Vera Francevna Mencikova (Russian: Вера Францевна Менчик, Vera Frantsevna Menchik; Czech: Věra Menčíková; 16 February 1906 – 26 June 1944), was a Russian-born Czechoslovak chess player who primarily resided in England. She was the first and longest-reigning Women's World Chess Champion from 1927 to 1944, winning the championship eight times primarily in round-robin tournaments. In an era when women primarily competed against other women, Menchik was the first and only woman competing in master-level tournaments with the world's best players. Menchik was born in Moscow to a Czech father and English mother. She began playing chess competitively in school at age 14 not long before the Russian Revolution led her family to leave Russia and move to England in 1921. She joined the Hastings Chess Club in 1923, where she began training with James Drewitt and Géza Maróczy. Menchik established herself as the best female player in the country in 1925 by defeating the British women's champion Edith Price in two matches, and then the world by winning the inaugural Women's World Chess Championship in 1927. Menchik began competing in master-level tournaments in 1928. Following her first big success at Ramsgate in 1929 when she shared second place with Akiba Rubinstein, she was regularly invited to these elite events for the next decade, including the local Hastings Congress. Her best result in the Hastings Premier tournament was in 1931/32 when she defeated future world champion Max Euwe and Mir Sultan Khan. Late in her career, Menchik won a lone Women's World Championship match against Sonja Graf, the next-leading female player of her era. Menchik was active up until her death in 1944, when she was killed in a German air raid that destroyed her home during the Second World War. Menchik was the dominant female chess player before the war, winning at least 59 games in a row at the Women's World Championship tournaments. Highlights of her successes against male players included two victories and a positive score against Euwe and a positive score in 29 known games against George Thomas, who received the International Master (IM) title. Master-level players that Menchik defeated were said to be members of the Vera Menchik Club, which included six players who received the Grandmaster (GM) title or the honorary equivalent. The trophy for the winning team at the Women's Chess Olympiad is named the Vera Menchik Cup in her honour.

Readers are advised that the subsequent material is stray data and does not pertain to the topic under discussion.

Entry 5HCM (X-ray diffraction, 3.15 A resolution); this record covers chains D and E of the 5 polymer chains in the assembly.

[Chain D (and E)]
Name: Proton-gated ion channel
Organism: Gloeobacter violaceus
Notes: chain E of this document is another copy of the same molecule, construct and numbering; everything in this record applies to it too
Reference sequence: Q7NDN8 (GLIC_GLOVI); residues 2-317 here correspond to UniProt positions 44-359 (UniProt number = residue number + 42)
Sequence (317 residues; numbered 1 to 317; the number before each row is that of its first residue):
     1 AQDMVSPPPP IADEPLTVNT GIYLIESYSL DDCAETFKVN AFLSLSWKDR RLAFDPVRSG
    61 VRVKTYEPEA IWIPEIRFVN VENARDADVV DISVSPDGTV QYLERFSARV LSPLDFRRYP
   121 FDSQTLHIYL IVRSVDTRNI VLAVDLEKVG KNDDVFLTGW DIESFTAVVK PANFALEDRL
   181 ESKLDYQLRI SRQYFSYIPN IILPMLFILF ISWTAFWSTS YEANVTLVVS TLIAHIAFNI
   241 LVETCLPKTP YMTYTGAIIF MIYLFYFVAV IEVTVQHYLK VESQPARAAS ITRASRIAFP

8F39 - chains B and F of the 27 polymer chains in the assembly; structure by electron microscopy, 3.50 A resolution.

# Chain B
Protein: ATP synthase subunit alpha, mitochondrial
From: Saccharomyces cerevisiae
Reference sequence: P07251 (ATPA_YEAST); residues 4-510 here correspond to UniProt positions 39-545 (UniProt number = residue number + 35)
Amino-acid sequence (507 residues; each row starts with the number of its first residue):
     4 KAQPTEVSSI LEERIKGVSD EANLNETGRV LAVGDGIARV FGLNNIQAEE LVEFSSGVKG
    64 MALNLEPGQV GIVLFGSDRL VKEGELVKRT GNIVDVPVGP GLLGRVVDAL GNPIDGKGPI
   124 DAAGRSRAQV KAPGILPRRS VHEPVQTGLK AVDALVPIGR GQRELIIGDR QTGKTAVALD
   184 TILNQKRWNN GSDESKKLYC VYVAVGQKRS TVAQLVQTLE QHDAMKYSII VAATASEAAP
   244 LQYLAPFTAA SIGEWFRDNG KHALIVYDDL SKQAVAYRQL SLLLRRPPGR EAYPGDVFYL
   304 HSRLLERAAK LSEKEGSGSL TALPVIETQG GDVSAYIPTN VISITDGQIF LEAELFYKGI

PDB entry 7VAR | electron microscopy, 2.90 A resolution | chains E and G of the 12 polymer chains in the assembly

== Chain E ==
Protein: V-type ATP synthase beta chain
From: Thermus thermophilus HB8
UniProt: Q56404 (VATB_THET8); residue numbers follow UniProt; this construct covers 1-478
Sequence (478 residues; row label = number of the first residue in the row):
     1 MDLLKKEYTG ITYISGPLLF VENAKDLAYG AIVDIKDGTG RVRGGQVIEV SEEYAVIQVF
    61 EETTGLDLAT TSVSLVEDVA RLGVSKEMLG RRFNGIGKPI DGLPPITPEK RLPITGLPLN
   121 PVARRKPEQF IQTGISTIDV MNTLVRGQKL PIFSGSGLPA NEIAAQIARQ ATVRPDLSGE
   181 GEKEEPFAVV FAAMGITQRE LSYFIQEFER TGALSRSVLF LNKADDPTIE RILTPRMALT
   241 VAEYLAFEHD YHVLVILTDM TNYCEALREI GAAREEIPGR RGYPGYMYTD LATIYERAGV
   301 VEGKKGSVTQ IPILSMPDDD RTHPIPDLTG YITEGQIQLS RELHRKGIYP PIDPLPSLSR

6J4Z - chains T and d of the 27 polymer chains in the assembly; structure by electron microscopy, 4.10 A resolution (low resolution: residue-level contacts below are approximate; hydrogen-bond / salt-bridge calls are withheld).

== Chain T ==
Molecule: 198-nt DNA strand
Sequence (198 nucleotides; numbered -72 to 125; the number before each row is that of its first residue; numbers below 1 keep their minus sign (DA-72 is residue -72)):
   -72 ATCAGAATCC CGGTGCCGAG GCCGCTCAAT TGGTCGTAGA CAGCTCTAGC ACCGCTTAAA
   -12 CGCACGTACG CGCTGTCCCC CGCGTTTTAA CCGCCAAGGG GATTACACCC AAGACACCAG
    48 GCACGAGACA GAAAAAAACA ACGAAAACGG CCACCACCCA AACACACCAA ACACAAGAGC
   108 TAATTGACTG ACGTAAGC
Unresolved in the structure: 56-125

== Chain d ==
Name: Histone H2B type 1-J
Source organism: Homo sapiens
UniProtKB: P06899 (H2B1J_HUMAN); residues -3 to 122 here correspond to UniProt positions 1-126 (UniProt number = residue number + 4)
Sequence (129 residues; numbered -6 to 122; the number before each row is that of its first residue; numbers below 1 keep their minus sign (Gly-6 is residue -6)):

Photo of Yuri Averbakh

10. Yuri Averbakh (1922 - 2022)

With an HPI of 56.30, Yuri Averbakh is the 10th most famous Russian Chess Player.  His biography has been translated into 32 different languages.

Yuri Lvovich Averbakh (Russian: Ю́рий Льво́вич Аверба́х; 8 February 1922 – 7 May 2022) was a Russian chess grandmaster and author. He was chairman of the USSR Chess Federation from 1973 to 1978. He was the first centenarian FIDE Grandmaster. Despite his eyesight and hearing having worsened, by his 100th birthday he continued to devote time to chess-related activities.


Pantheon has 78 people classified as Russian chess players born between 1799 and 2002. Of these 78, 52 (66.67%) of them are still alive today. The most famous living Russian chess players include Boris Spassky, Anatoly Karpov, and Vladimir Kramnik. The most famous deceased Russian chess players include Alexander Alekhine, Mikhail Botvinnik, and Vasily Smyslov. As of April 2024, 9 new Russian chess players have been added to Pantheon including Ratmir Kholmov, Anatoly Lein, and Vitaly Tseshkovsky.

Living Russian Chess Players

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Deceased Russian Chess Players

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Newly Added Russian Chess Players (2024)

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Overlapping Lives

Which Chess Players were alive at the same time? This visualization shows the lifespans of the 25 most globally memorable Chess Players since 1700.